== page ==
The adaptation of Sally Rooney’s debut novel follows college students Bobbi and Frances as their lives become entangled with an elderly couple
But Rooney’s first novel is a more complicated proposition than normal people‘s quiet but searing love story that was so easy to find. A messy cross of desire, jealousy and pride conversations with friends follows Frances, a humble literature student played by newcomer Alison Oliver, and her outgoing and outspoken best friend and ex-girlfriend Bobbi (American honey‘s Sasha Lane). At a performance of their feminist poetry, they meet Melissa (Jemima Kirke), a writer in her 30s who invites the couple into the demanding life she shares with husband Nick (Joe Alwyn).
With director Lenny Abrahamson once again at the helm of a Sally Rooney adaptation, there can be no doubt conversations with friends is rooted in the Rooniverse founded by his uber-successful brother, normal people: a dreamy Dublin, alternately drizzly and sun-kissed, teeming with intellectuals whose idea of easy conversation is to dissect capitalism, the institution of marriage and the cultural value of the written word. Nobody says exactly what they mean, but communicates through meaningful looks, flickering facial expressions and halting half-sentences that hurt with longing. The sex scenes are blurry, breathy and wonderfully authentic.
As the four become entangled, Bobbi develops a crush on the confident Melissa, while Frances becomes attracted to Nick, a handsome but aimless actor with whom she begins a dangerous affair. The consequences of this romantic exploration inevitably begin in Nick and Melissa’s slowly crumbling marriage, France and Bobbi’s intense best friendship, and Frances’ own burgeoning sense of identity.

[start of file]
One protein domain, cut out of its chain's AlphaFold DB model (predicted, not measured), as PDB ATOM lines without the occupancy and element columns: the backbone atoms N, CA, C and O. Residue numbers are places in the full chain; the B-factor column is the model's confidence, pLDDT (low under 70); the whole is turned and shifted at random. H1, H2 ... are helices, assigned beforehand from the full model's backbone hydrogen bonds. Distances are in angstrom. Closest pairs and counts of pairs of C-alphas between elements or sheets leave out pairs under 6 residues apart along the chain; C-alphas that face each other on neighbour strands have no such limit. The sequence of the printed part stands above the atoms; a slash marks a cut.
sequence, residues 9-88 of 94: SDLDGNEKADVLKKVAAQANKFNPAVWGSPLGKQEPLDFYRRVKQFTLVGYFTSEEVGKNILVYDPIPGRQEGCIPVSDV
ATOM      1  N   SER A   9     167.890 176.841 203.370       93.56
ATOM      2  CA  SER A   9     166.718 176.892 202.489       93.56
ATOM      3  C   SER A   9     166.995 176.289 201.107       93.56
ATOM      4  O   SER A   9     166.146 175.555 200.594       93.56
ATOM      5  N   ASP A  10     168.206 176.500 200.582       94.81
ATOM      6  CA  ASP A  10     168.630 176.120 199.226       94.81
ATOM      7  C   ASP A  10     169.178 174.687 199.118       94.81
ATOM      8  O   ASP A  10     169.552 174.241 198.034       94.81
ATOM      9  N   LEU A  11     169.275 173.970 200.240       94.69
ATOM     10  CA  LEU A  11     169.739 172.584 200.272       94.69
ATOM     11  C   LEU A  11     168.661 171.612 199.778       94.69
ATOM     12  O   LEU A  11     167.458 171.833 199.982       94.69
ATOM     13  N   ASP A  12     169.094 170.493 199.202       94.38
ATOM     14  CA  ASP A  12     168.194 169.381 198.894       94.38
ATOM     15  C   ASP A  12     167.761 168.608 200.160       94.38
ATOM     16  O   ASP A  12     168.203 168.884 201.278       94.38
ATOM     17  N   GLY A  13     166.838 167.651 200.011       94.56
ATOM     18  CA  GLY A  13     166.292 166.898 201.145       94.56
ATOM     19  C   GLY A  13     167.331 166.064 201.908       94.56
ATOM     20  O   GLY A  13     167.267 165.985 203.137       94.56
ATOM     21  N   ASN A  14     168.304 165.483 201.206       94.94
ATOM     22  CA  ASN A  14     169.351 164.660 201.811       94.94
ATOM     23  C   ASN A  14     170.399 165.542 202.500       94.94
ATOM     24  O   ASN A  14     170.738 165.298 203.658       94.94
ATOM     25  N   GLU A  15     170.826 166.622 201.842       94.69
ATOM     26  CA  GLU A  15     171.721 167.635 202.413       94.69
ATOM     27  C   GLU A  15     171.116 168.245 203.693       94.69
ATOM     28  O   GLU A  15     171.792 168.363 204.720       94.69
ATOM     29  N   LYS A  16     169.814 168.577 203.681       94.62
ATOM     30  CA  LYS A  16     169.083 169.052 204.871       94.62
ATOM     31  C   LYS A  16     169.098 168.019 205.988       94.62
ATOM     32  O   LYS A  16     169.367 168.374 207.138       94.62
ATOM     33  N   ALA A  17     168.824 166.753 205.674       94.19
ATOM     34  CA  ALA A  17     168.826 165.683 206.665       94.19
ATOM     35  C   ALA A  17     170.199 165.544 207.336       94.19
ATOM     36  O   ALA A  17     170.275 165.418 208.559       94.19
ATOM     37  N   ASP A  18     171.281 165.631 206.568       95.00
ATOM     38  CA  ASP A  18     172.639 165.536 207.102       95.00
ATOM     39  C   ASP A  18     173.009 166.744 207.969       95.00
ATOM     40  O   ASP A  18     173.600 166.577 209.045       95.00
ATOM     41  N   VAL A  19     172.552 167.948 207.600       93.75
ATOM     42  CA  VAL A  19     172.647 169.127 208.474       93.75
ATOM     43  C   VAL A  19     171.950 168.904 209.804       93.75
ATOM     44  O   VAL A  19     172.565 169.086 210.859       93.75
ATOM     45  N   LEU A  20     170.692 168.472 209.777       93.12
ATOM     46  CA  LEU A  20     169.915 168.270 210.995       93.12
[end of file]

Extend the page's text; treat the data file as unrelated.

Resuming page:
Oliver is compelling as a young woman cautiously crossing the boundaries of early adulthood – but it feels claustrophobic to be so firmly anchored in her point of view as the story is being told. Her counterpart, Lane’s newly Americanized Bobbi, brings out the best in her as the volatile power dynamic oscillates between them.
The show excels at transferring the novel’s reliance on texts and emails to the screen, and Oliver manages to maintain interest throughout the many scenes in which she anxiously texts Nick, waiting for him answers. That the long messages between Frances and Bobbi are relayed as voice-overs instead emphasizes the deeper roots of this friendship versus the affair on stilts that is the weak link of this adaptation.
Alwyn’s boyishness has been somewhat veiled by a beard and a hoarse voice that hovers somewhere remotely close to Irish, but he just isn’t lived enough for the character of Nick. Together, he and Frances lack the chemistry and urgency that could justify their actions.
Much more compelling are the maturity versus attitude conflicts between people in their early 20s and mid-30s, the rocky fragility of female friendships, Frances’ torturous battle with endometriosis, and everything Kirke does as the demure Melissa who deserves more screen time.
From where normal people constantly ran hot conversations with friends has trouble warming up. With lengthy stretches where very little happens, the overly long 12-episode run dilutes the intensity of relationships that end up feeling inconsequential. Where the novel pulsed with life and ideas, this feels fleeting – its sluggish and meandering pace encourages you to let the story overwhelm you, but also risks being washed away all too quickly in the pop culture consciousness.
conversations with friends is streamed on BBC iPlayer.